When 'less bad' is as good as it gets for tourism business

If he could've shown one PowerPoint slide to encapsulate the tourism outlook for 2010, a marketing researcher from the U.S. Travel Association told area business leaders this morning that it would read, "less bad."

"The good news is that we appear to be coming out of it, but it appears to be very slow," said David Sheatsley of the recession's impacts on the tourism industry at the Tourism Market Summit sponsored by the Myrtle Beach Area Chamber of Commerce Wednesday morning.

There will be slight increases or smaller declines in demand for travel, hotel occupancy, average daily rates and the revenue per available hotel unit, but this will not make up for the losses suffered in 2009, he said.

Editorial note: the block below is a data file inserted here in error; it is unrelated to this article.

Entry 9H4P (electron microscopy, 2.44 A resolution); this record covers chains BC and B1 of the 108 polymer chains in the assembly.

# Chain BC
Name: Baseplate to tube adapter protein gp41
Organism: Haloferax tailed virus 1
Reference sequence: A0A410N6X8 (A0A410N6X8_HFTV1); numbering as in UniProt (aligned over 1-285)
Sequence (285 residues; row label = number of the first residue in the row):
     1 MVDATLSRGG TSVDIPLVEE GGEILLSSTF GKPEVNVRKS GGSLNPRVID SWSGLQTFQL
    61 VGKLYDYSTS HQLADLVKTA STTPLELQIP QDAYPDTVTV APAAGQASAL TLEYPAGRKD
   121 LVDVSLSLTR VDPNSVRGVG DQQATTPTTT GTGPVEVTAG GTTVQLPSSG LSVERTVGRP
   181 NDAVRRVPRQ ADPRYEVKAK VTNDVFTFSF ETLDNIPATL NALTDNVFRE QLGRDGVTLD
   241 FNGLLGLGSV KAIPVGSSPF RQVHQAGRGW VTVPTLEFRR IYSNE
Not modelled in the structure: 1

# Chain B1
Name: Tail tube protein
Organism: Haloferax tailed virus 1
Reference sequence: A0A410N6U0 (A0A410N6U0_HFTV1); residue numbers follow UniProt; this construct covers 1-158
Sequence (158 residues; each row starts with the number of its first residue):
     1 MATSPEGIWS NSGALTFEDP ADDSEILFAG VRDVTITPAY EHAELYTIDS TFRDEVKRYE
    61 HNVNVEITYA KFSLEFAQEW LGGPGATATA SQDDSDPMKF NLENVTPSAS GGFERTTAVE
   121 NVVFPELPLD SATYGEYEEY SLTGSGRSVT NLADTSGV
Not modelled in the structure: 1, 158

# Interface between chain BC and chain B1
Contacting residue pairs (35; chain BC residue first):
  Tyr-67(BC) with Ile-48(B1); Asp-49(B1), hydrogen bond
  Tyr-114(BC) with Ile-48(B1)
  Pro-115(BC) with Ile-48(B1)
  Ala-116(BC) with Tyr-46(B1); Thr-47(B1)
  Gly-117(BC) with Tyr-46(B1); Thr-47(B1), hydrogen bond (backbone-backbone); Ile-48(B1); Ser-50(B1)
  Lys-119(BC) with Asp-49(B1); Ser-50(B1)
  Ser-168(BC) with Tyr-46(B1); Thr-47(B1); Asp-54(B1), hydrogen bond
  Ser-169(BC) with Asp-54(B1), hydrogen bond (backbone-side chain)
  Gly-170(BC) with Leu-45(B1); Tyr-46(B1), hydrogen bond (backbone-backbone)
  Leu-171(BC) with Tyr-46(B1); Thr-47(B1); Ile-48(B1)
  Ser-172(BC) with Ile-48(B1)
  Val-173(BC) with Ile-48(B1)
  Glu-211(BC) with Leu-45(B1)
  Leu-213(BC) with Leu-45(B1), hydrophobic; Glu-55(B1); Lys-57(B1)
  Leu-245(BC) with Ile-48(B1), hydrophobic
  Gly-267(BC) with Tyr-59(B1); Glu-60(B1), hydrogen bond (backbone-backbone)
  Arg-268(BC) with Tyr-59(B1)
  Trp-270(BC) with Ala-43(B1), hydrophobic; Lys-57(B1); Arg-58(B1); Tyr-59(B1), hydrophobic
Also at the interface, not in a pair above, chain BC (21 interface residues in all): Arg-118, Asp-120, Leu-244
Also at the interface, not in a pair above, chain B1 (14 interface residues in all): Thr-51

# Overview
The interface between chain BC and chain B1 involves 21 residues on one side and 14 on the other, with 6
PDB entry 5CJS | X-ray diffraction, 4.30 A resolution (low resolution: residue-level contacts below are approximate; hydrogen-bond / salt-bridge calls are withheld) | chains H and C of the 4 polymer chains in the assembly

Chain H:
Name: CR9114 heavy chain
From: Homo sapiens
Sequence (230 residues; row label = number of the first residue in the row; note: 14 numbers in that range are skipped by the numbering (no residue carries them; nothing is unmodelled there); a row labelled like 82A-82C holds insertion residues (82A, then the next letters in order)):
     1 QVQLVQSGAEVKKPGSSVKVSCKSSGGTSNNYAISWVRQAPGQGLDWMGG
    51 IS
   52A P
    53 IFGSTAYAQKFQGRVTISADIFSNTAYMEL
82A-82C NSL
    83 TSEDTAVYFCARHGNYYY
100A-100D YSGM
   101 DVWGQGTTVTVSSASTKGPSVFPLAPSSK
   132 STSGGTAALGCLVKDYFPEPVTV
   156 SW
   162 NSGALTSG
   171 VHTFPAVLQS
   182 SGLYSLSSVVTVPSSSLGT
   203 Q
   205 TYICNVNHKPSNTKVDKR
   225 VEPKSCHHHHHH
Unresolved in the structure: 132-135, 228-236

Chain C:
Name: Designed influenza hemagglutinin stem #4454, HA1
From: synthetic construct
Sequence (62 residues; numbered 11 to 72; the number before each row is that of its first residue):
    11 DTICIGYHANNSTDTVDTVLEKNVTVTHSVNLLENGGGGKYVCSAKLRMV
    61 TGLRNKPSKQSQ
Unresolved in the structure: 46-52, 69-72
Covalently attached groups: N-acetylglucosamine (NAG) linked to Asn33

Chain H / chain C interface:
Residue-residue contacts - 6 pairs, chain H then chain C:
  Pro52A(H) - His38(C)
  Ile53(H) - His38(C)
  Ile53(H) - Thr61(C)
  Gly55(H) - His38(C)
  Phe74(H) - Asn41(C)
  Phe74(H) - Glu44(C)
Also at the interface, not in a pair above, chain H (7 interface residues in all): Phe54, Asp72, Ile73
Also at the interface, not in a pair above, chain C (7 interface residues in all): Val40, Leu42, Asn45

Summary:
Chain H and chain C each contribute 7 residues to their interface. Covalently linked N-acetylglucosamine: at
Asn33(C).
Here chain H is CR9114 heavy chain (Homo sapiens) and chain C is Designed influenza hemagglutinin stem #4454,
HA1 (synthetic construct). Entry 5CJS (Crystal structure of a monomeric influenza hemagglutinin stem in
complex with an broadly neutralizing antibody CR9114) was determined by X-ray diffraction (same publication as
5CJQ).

There are about 119 million Americans who say they have intentions to travel next year, 50 million who are undecided as to whether they'll travel and another 56 million who have no plans to travel, according to some of the data collected by the association, Sheatsley said.

The large number of people who have not yet made up their minds are potential travelers that tourism and business leaders should not forget about, he said.

"Those (destinations) who have closed down and are out of the marketplace are not going to tap into this market," Sheatsley said. "I maintain that the destinations that are still marketing and marketing even stronger than the past, they’ll come out of the recession better than the rest of them."